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Thursday
Jan262012

How to Open for a Major Artist/Band

There are a few ways to make sure you get to open for a major artist in town:

  1. Develop a consistent reputation with promoters in your area that you can pack out whatever venues you play. Part of getting this great buzz about your music is getting into local press or radio stations (usually with the help of a publicist), being proactive about promoting your shows, and demonstrating that you’d make a good fit for the show.
  2. Buy your way in. Either you’ll be asked to sell a minimum number of tickets (and pay the difference if you are short) or pay the performer up front.
  3. Enter a random contest that you have no control over (sometimes local promoters or radio stations have a contest for local artists to enter), but the results usually have to do deal with option #1 (how much of a buzz do you have).

The first option takes time, energy, and hard work. In the process, you’ll gain the respect of the local music industry. You’ll build true fans that will come to other shows, buy your merchandise, and support your career. It’s the equivalent of a business building solid, regular customers. If the act you’re opening for likes you, you’ll be invited to do future shows with them and they’ll probably encourage their fans to support you.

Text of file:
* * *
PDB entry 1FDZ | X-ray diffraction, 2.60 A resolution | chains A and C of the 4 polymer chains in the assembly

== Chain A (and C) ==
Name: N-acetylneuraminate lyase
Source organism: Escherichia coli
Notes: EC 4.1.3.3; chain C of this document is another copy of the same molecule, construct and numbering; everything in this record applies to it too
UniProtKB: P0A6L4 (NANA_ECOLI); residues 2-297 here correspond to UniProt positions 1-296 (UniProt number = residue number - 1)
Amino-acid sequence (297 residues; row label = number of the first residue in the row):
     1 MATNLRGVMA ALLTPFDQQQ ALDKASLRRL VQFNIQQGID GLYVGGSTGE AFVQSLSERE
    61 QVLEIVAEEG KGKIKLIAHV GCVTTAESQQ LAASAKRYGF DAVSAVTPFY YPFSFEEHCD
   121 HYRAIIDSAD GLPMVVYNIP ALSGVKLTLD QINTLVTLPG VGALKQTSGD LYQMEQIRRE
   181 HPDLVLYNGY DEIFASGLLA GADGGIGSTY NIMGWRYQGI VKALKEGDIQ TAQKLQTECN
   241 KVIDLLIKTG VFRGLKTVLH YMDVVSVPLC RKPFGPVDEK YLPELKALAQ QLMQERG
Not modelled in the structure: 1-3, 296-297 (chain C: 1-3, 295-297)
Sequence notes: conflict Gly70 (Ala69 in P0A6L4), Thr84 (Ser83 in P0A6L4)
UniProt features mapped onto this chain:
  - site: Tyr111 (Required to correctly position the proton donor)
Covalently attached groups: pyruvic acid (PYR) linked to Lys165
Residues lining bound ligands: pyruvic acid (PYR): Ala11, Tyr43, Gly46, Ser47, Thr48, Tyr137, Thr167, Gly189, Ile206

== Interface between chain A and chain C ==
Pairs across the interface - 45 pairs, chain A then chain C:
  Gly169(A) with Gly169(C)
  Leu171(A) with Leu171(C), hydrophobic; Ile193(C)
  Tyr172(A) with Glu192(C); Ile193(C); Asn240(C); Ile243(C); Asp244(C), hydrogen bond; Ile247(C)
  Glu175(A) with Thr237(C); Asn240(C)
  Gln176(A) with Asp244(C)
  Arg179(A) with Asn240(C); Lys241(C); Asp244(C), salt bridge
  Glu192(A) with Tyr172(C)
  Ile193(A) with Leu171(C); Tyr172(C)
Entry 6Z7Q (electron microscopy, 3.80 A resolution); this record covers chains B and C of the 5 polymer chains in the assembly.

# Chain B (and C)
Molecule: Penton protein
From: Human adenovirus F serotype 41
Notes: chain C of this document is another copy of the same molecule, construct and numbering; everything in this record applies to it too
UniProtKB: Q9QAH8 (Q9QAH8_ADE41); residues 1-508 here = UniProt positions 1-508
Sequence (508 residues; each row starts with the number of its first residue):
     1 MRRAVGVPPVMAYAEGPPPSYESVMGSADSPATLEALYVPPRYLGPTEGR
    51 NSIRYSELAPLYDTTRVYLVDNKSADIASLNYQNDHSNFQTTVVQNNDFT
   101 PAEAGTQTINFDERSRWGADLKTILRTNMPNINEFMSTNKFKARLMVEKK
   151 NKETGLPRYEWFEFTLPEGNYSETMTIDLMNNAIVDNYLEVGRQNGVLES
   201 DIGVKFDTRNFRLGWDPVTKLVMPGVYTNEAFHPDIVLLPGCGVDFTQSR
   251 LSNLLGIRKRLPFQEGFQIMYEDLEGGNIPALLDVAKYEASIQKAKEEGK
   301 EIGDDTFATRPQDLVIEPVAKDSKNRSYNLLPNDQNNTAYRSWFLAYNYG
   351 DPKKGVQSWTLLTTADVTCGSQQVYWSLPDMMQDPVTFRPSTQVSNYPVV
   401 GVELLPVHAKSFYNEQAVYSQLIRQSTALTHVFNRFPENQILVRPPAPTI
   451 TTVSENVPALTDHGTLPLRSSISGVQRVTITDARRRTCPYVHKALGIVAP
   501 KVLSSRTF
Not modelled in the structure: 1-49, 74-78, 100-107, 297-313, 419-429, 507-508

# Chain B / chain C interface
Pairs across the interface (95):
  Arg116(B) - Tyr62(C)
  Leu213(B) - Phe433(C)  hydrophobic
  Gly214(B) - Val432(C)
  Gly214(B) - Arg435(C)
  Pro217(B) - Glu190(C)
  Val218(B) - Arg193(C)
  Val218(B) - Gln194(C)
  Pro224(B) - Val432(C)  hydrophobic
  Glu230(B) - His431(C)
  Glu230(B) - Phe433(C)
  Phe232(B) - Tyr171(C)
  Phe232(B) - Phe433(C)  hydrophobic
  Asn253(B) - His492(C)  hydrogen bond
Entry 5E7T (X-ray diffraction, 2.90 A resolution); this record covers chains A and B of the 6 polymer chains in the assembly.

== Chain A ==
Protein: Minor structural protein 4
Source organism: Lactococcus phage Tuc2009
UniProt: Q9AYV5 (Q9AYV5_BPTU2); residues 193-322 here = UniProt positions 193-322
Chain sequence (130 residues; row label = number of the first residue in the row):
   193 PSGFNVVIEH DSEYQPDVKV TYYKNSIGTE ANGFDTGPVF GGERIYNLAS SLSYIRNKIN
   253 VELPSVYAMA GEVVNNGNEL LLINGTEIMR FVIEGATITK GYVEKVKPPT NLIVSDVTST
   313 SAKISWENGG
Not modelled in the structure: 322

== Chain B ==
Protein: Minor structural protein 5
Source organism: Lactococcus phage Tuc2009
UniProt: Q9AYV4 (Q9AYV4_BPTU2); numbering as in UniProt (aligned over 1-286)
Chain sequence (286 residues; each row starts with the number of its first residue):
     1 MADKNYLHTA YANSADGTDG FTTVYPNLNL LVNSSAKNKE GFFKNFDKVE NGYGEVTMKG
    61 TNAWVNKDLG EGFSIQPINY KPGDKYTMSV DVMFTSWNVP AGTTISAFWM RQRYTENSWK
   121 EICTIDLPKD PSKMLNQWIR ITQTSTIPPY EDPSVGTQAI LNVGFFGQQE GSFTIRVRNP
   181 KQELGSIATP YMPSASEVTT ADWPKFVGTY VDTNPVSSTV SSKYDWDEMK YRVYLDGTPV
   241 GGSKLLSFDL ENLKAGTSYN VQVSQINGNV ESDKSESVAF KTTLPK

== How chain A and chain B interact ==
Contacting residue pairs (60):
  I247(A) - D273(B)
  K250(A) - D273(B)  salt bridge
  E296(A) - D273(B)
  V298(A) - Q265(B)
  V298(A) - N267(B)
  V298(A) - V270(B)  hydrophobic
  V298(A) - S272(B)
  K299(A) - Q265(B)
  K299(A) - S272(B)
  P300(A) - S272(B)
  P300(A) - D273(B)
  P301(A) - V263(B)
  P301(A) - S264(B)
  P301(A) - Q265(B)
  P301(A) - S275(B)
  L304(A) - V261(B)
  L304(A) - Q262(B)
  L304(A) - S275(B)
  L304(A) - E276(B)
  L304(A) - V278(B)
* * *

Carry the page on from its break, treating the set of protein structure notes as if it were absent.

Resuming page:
The second option requires money. You won’t gain respect in the industry (most managers, booking agents, and labels smell a “buy on” act a mile away). You might make new fans if people show up to the concert early (many people skip the opening acts), are paying attention, and you blow them away. These fans might or might not buy your merchandise and the probably won’t come to your future shows unless you really develop a rapport with them. The band you’re opening up for probably won’t watch you and doesn’t really care about you. This is akin to the business that just buys a bunch of ads and gives away free stuff, hoping people come back to shop.

It’s odd: people are so reluctant when they encounter “pay to play” models from promoters yet they’re so desperate that they’ll throw thousands of dollars down in order to open for a touring band they admire. The pay off usually isn’t there. I’d only recommend it if you weren’t losing money on the deal (you’ll have no problems selling all of the tickets). Same thing goes for people who “buy” friends on Facebook, YouTube, Twitter, or Myspace (there are companies that sell a “like” service); one look at any of act’s pages and you can tell that there is no true engagement. Your time, money, and energy would be better spent elsewhere.

I forgot to mention a fourth option: be the promoter yourself. Rent a venue, book the band, put yourself on the bill. I’ve done it myself a few times, I know other promoters and bands who do this. If you know how to run a show, it’s a lot different than when you’re at someone’s mercy for the terms.

 

——-

Simon Tam is owner of Last Stop Booking, a full service agency that offers tour booking and music consulting services. Simon has appeared on stage at over 1,200 live events and has traveled North America presenting ideas about the music industry. Simon’s writing on music and marketing can be found at www.laststopbooking.com

Reader Comments (7)

i own a think tank already big bank

January 26 | Unregistered Commenterbig q

Hey Simon,

So, I've worked with a few bands/artists that have had the opportunity to open for a lot of major acts through the years (always the bridesmaid!)